Put down the stethoscope; listen to your patient
Yesterday, I posted on Dr Laura Esserman the breast cancer researcher and surgeon who is committed to equalizing the doctor-patient relationship. My hope is that, like Dr Esserman, our doctors are moving away from the old paternalistic style of dealing with patients. Today’s post though, concerns the other side of that coin. Dr Muiris Houston, writing in today’s Irish Times, uses Dr Gregory House, of the TV series House, as an example of just such medical paternalism.
In an era where patient choice and involvement is paramount, Dr House is a throwback to the old school that believed patients and their preferences should never get in the way of a doctor who knows best.
Writing in the journal Medical Humanities , Dr Mark Wicclair of the University of Pittsburgh looks in some detail at medical paternalism as represented by House.
As the head of a Department of Medical Diagnostics, something you won’t find in a modern hospital, Dr House specialises in searching for causes of medical mysteries. In the words of Dr Wicclair: “Patients don’t always get what they want (that is, their preference and choices are disregarded), but they get what Dr House believes they need (that is, tests, medical procedures and medications that enable him to successfully diagnose and treat their medical conditions).”
DNR, an episode from season one, finds Dr House going against the “do not resuscitate” wishes of a musician. He is paralysed and has been diagnosed with amyotrophic lateral sclerosis (ALS), an incurable, progressive disease. When the patient experiences respiratory arrest, the doctor intubates him in order to start mechanical ventilation.
A subsequent MRI scan – performed against the musician’s wishes – shows he has a blood clot in his brain. He is cured following surgery and the diagnosis of ALS rejected. As he walks out of the hospital, he meets Dr House and says: “Thanks for sticking with the case.”
The episode appears to prove that “doctor knows best” and that medical paternalism has prevented an unnecessary death. It’s a theme repeated throughout the series, which sees Dr House and some of his colleagues treating, testing and resuscitating patients against their wishes.
And the victims (sorry, patients) are usually grateful to the medics for disregarding their wishes. Describing patients as “idiots”, House’s bedside manner is atrocious. Early in the pilot programme, the following exchange takes place between Dr House, Dr Foreman and Dr Cameron.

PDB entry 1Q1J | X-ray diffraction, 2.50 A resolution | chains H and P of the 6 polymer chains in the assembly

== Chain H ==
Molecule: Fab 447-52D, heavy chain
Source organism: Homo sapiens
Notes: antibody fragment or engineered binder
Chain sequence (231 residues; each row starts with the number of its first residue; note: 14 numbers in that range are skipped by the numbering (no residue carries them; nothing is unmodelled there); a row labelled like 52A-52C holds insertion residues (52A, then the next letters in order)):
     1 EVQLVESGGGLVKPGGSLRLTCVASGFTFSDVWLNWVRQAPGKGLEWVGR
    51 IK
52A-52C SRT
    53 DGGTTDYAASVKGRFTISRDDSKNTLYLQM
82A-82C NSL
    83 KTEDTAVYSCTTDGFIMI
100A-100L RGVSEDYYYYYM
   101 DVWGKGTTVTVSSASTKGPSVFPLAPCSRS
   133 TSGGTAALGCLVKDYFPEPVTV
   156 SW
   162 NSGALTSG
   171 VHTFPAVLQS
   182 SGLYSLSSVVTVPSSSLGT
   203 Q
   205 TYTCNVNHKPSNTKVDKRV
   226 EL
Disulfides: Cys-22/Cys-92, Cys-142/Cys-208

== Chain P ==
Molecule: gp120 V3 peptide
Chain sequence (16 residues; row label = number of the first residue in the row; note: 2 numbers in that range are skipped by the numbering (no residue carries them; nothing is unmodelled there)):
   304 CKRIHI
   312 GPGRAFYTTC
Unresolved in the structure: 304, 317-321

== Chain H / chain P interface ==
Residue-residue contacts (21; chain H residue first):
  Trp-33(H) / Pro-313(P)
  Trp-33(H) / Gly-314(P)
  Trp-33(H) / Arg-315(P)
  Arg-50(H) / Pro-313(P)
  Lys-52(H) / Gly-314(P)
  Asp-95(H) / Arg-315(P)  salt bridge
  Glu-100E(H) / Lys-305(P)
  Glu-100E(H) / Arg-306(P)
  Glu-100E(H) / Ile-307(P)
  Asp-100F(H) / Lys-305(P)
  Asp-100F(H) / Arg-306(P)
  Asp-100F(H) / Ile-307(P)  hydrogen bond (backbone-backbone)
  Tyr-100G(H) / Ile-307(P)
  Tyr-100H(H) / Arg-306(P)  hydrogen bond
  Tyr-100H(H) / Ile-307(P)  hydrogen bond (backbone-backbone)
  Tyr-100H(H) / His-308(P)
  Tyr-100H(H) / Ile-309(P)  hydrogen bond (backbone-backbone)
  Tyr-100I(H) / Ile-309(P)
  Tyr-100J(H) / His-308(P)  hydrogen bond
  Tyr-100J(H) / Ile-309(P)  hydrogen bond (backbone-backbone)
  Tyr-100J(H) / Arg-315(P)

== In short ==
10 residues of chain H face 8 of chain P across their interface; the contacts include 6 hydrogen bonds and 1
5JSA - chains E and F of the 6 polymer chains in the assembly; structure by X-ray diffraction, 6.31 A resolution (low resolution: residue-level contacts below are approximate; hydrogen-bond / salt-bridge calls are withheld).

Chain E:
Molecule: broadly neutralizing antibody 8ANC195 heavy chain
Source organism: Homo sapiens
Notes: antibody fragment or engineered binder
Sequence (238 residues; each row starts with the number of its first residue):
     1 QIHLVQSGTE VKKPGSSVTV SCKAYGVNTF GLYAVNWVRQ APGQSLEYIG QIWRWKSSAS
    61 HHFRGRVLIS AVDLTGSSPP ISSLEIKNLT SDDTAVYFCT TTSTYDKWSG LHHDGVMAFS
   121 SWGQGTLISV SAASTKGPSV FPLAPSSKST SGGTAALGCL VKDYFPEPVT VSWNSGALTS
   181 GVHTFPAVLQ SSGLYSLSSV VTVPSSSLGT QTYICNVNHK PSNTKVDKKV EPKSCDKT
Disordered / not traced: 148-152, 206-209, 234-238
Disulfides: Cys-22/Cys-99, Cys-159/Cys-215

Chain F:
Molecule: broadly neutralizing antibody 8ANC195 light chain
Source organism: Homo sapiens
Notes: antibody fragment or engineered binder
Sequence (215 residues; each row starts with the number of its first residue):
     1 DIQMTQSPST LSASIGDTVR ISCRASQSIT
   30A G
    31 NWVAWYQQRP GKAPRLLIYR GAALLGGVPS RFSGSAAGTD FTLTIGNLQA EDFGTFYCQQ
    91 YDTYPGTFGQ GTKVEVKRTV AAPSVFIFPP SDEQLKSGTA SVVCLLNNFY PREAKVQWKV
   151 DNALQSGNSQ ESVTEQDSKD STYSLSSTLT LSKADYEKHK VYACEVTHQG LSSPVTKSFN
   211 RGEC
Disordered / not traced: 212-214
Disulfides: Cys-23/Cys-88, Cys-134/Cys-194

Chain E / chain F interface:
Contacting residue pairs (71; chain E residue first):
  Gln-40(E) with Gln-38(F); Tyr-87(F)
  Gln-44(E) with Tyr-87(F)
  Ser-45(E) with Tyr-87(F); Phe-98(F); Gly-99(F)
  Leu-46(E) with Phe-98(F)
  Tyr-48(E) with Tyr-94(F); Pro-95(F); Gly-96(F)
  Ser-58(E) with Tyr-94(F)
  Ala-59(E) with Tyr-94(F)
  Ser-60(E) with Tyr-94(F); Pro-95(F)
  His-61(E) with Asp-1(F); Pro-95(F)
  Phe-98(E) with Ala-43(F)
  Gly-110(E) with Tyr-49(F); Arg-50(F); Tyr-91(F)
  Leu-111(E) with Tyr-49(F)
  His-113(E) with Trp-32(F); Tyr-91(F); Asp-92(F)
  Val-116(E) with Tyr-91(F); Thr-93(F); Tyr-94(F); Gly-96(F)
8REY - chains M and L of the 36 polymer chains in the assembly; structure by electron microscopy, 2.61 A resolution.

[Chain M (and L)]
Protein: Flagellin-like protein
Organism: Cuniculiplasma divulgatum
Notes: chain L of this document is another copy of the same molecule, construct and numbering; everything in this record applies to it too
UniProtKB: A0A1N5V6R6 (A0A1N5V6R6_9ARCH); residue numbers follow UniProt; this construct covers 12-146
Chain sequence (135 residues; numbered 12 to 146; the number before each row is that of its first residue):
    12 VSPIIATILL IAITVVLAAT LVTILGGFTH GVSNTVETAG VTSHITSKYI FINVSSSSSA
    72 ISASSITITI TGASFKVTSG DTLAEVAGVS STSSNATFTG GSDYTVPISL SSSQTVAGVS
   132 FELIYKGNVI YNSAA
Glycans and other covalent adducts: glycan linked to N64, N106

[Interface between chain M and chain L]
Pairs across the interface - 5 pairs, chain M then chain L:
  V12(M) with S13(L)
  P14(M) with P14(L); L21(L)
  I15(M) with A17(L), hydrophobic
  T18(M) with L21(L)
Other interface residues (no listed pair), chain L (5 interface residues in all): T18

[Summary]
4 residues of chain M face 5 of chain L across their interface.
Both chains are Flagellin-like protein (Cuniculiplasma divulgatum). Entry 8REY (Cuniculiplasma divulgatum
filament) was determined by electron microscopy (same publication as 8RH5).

Dr Foreman: “Shouldn’t we be speaking to the patient before we start diagnosing?”
Dr House: “Is she a doctor?”
Dr Foreman: “No, but. . .”
Dr House: “Everybody lies.”
Dr Cameron: “Dr House doesn’t like dealing with patients.”
Dr Foreman “Isn’t treating patients why we became doctors?”
Dr House: “No, treating illnesses is why we became doctors. Treating patients is what makes most doctors miserable.”
Dr Foreman: “So you’re trying to eliminate humanity from the practice of medicine?”
House: “If we don’t talk to them, they can’t lie to us and we can’t lie to them. Humanity is over-rated.”
Luckily, a lot of effort is put in by modern medical educators to emphasise the importance of humanity and the need for high quality communication skills.
A new book – The Green Bookshop (Radcliffe Publishing) – recommends reading opportunities for doctors interested in honing their skills. In “Communication Skills That Heal” the author describes how easy it is to say things to patients that would serve to wound, rather than heal.
He advises doctors to put details of patients’ “interests and relationships” in the case notes, so that they become “whole” human beings. And he suggests using “how are you?” as the opening question in a consultation, rather than “how is your [specific illness]”?
The importance of listening as part of work in primary care is the subject of another offering based on interviews with experienced GPs.
The message is that listening is an essential part of the service a doctor offers to patients: unfortunately, this work is undervalued by experts, although I suspect it is much appreciated by patients.
At one level, House is good entertainment. But its main protagonist would have been struck off long before the conclusion of the first series.
© 2009 The Irish Times
Related Post: Equalizing the relationship between doctor and patient